What Is “AGI”? Learn This Term And More Before You File Your Taxes

AGI terms

As the saying goes, there are only two certainties in life: death and taxes. This saying dates all the way back to 1716, and the word tax is even older than that.

Tax, meaning “a sum of money demanded by a government,” comes from the Latin taxare, meaning “censure, charge, tax with a fault,” and dates to around the 1200s.

For centuries, taxes have been a cause of dread for most people. So if you’ve got a sinking feeling in the pit of your stomach right about now, you’re not alone.

In most countries, the government essentially does your taxes for you. But in the United States, there is a unique system with its own vocabulary that residents and citizens have to navigate every year, between the beginning of January and April 15, which is Tax Day.

The Internal Revenue Service, or IRS, is the agency in charge of processing tax returns, and they don’t mess around. To help make this process a little less dreadful, we’ve broken down some of the lingo you’re likely to come across if you file your taxes in the United States.

tax return

A tax return is the form(s) on which a person or company reports income, wages, deductions, exemptions, expenses, and any other important tax information. Your tax return is the form you file with the IRS that tells you (and them) what your tax payment is or how much of a refund the IRS owes you. In the United States, everyone who makes more than a certain amount of money is required by law to file a tax return. All of the forms you will soon read about either make up the tax return or help accurately complete it.

What is "AGI" on a tax return?

Confused about the term AGI? You’re not the only one. The concept of adjusted gross income or AGI stumps plenty of taxpayers every year—and yet, it’s one of the most important numbers on your tax form. Gross doesn’t mean “disgusting,” although that would be a good joke for the IRS. Simply put, the adjusted gross income is “the total of an individual’s wages, salaries, interest, dividends, etc., minus allowable deductions.”

Read on for a more complete explanation of AGI and how to calculate it.

federal income tax

Income tax is a tax paid on incomes, which for most people means the money they earn from their employer or money they earn from their business. Other forms of income that can be taxed include rents, capital gains, and winnings from gambling and the lottery. Federal income tax is the income tax a person pays to the federal government. Federal income tax is what most people refer to when they generally talk about paying “taxes.”

Federal income tax is calculated by a number of factors, including a person’s filing status, taxable income, deductions, credits, and exemptions.

Form 1040

The key form needed to complete an annual tax return is the Form 1040, or 1040 for short. To this main document, additional forms, known as forms or schedules, may be added, depending on the situation.

Every year, the IRS issues a new version of the Form 1040 for that year.

adjusted gross income (AGI)

In business, gross means “the amount of salary or profit before deductions or expenses.” So, your gross income refers to how much money you made before taxes and other deductions.

The adjusted part is a little more complex. The IRS has a complicated system of allowances, exemptions, and credits that we will get into in a minute. But, basically, there is a list of things that you’re allowed to deduct from your gross income before you even get into any of those other options.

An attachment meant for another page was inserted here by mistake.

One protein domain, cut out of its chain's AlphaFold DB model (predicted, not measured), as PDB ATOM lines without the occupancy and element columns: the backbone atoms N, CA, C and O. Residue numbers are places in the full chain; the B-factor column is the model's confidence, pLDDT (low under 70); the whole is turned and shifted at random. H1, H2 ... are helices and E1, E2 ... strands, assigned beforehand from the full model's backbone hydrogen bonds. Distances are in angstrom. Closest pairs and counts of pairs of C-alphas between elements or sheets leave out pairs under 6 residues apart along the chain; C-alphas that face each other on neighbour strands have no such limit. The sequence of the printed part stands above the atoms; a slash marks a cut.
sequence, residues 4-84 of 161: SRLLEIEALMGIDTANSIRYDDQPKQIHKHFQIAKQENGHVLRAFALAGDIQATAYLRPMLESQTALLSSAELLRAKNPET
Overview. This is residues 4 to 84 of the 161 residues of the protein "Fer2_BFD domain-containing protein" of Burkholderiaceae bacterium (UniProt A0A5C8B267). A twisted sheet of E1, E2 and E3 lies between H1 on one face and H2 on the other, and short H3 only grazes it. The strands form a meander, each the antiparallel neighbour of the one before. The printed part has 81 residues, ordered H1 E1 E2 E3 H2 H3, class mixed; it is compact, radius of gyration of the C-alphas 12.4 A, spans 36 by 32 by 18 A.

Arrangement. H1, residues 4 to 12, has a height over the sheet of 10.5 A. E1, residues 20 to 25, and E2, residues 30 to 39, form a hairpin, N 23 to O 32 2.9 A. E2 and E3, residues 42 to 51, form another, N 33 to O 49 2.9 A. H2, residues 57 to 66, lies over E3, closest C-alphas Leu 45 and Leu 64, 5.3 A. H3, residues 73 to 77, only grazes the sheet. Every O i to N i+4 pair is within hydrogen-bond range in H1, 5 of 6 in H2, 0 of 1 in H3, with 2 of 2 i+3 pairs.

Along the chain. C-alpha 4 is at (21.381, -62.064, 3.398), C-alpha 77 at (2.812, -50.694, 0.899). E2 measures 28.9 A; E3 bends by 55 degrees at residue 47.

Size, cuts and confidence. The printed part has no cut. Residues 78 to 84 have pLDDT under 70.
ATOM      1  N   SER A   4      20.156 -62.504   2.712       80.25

For example, if you are a teacher, you can deduct up to $300 spent out-of-pocket on classroom expenses from your gross income. There are other adjustments available including health savings accounts (HSAs), self-employment health insurance premiums, and IRA deposits.

So, if you are a teacher who made $50,000/year before taxes, and you spent $250 on your classroom that year, and then you put $750 in your health savings account, your AGI would be $50,000 – $250 – $750 = $49,000.

Where does the name Tax Day come from, and what is its history? Learn more about its meaning and uses.


As you can see, withholding, also known as tax withholding or withholding tax, is a portion of an employee’s wages that an employer takes from their pay and gives directly to the government. Most employees will already have had money taken out of their pay before they receive their paycheck. How much money a company withholds from an employee depends on how much the employee makes and the employee’s completed W-4 form.


Deduction means “to take away from or reduce,” which is exactly what deductions do to the amount of taxes you owe. The word might make you think of the way Detective Holmes solves mysteries, but it has less to do with logic and more to do with simple math.

There are two kinds of deductions that you can take: standard and itemized. These are different from the adjustments we mentioned earlier, because these deductions are taken from your adjusted gross income, not your gross income.

standard deduction

Every year, the IRS sets amounts known as the standard deduction. There are different amounts of standard deductions depending on whether you file as single, married, or head of household.

itemized deductions

If you are a real devil for the details and appreciate precision, you probably like itemized lists of things. Your best friend may think she has “makeup and stuff” in her purse, but you would be happy to give her an itemized list of all the items she has: two lipsticks, a lip balm, tissues, floss, and three peppermints.

Itemized deductions are also a list. But instead of a list of a purse’s contents, it’s a list of what you are deducting. There are many things that can be considered itemized deductions, and it changes every year. Some examples of things that can be itemized are medical and dental expenses and charitable contributions.